Reader Lindsey H. sent me a copy of a book called Vaught’s Practical Character Reader, apparently published in 1902 and revised in 1907 by Emily H. Vaught. Also available on Amazon. The book can best be described as an application of the theory of physiognomy, which is the idea that you can tell all kinds of things about a “person’s character or personality from their outer appearance” (wikipedia). Some images from Vaught’s book:
The book is full of images in which the features stereotypically associated with Northern and Western Europeans, or the mythical Aryan race, are associated with sincerity, honestly, a work ethic, and every other positive character trait, whereas large and especially hooked noses and small, hooded, or almond-shaped eyes were indications of negative traits.
Here we learn that the broadness of a person’s face tells you whether they are vicious or harmless:
The text does not explain whether the implication is that all Native Americans are vicious and all Blacks are harmless, or if these are just examples and those races would have just as much variety as we see among Whites.
For those of you who are considering procuring yourself a wife, Vaught provides some tips on picking out a woman who will be a good mother (the same general head shape indicates a good father as well):
Avoid at all costs a man or woman with this head shape (notice the pointed nose, larger ears, and smaller eyes compared to the image above, in addition to the apparently super-important head protuberance):
Also, based on the illustrations, apparently men who wear bowties are good fathers but those who wear neckties should arouse your suspicion. There is also a section titled “How to Pick Out a Good Child,” which I intend to take with me next time I am child shopping.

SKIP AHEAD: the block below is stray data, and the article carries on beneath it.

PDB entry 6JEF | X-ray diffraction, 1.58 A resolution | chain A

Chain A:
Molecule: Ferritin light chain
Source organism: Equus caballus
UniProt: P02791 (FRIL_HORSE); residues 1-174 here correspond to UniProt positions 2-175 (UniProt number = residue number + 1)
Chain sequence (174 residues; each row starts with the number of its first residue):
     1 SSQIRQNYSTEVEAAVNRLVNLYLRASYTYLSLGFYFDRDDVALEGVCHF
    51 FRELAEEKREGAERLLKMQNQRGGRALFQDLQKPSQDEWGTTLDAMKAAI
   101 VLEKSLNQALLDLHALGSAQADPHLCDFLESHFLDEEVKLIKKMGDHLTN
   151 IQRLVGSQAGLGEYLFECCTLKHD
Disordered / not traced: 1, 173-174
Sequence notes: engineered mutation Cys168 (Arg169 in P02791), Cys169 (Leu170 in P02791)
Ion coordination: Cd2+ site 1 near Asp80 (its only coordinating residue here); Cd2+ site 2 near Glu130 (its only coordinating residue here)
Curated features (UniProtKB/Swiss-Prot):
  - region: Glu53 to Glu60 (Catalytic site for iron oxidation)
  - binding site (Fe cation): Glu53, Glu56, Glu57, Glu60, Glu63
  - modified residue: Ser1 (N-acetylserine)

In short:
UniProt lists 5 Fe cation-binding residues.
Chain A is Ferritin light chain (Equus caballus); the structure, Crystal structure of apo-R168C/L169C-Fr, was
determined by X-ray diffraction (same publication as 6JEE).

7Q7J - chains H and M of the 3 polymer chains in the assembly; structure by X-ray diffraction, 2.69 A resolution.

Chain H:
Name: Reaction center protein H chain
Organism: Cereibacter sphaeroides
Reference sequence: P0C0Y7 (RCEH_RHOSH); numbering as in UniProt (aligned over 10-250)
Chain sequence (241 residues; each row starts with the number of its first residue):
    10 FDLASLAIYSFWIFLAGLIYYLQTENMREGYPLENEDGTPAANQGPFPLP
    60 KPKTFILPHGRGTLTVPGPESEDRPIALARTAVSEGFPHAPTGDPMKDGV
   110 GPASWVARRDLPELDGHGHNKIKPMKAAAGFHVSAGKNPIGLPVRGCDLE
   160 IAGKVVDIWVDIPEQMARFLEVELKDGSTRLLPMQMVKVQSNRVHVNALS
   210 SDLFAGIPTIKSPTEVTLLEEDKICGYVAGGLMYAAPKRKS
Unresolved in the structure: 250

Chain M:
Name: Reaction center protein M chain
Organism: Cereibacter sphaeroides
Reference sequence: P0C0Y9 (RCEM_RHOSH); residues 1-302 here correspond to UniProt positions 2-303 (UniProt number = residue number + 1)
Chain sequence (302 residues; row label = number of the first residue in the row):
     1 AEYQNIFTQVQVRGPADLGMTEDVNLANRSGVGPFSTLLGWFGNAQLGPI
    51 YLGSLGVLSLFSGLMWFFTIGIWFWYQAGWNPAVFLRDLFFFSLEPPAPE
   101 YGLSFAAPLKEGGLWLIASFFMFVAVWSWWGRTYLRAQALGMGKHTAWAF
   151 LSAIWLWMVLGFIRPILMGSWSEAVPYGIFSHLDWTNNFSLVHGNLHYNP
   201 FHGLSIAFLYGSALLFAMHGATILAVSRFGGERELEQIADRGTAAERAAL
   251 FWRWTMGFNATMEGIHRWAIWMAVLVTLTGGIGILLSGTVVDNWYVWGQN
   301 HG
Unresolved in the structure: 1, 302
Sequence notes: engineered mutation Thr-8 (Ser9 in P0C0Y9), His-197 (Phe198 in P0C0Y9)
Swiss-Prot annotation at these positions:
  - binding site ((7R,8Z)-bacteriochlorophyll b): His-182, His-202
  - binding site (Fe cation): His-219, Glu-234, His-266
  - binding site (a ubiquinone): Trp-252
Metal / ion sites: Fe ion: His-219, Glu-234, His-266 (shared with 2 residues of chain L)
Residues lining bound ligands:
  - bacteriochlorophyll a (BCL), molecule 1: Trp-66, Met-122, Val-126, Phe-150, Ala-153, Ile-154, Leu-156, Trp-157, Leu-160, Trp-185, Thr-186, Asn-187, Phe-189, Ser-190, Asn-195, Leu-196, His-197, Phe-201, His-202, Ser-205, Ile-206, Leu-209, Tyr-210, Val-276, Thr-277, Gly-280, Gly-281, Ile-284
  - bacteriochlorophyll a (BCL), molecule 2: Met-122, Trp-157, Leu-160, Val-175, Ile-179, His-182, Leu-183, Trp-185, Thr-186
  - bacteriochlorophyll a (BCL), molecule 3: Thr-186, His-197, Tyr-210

The back page advertises other books available from Vaught’s press, including Human Nature Year Book from the Human Science School and the new Text Book on Phrenology, which addresses “Heads Faces Types Races.”
I have seen examples of physignomy and phrenology before, and images of their practitioners measuring people’s heads and facial features, but I have never before seen an entire book devoted to it. These pseudosciences were taken quite seriously at the time, with “experts” showing that Africans and African Americans, for instance, had facial features that proved them to be less civilized and intelligent than those of European descent and that Jews were inherently deceitful.
Thanks a ton for sending it in, Lindsey!
Originally posted in 2009.
Gwen Sharp is an associate professor of sociology at Nevada State College. You can follow her on Twitter at @gwensharpnv.
Yesterday I wrote about how the money spent on adult Halloween revelry now rivals, or even exceeds, that spent on kids. This may seem like a surprising shift, but it turns out it’s the focus on children that’s new. Halloween as the kid holiday we know it in the U.S. today was really invented in the 1950s.
This, and more fun facts about the history of Halloween, in this two-minute History Channel summary:
Haley Morris-Cafiero is an artist, a photographer, and a scorned body. Aware that her appearance attracts disgust and mockery from some, she decided to try to document people’s public disdain. The result is a series of photographs exposing the people who judge and laugh at her. She chose to publish several at Salon: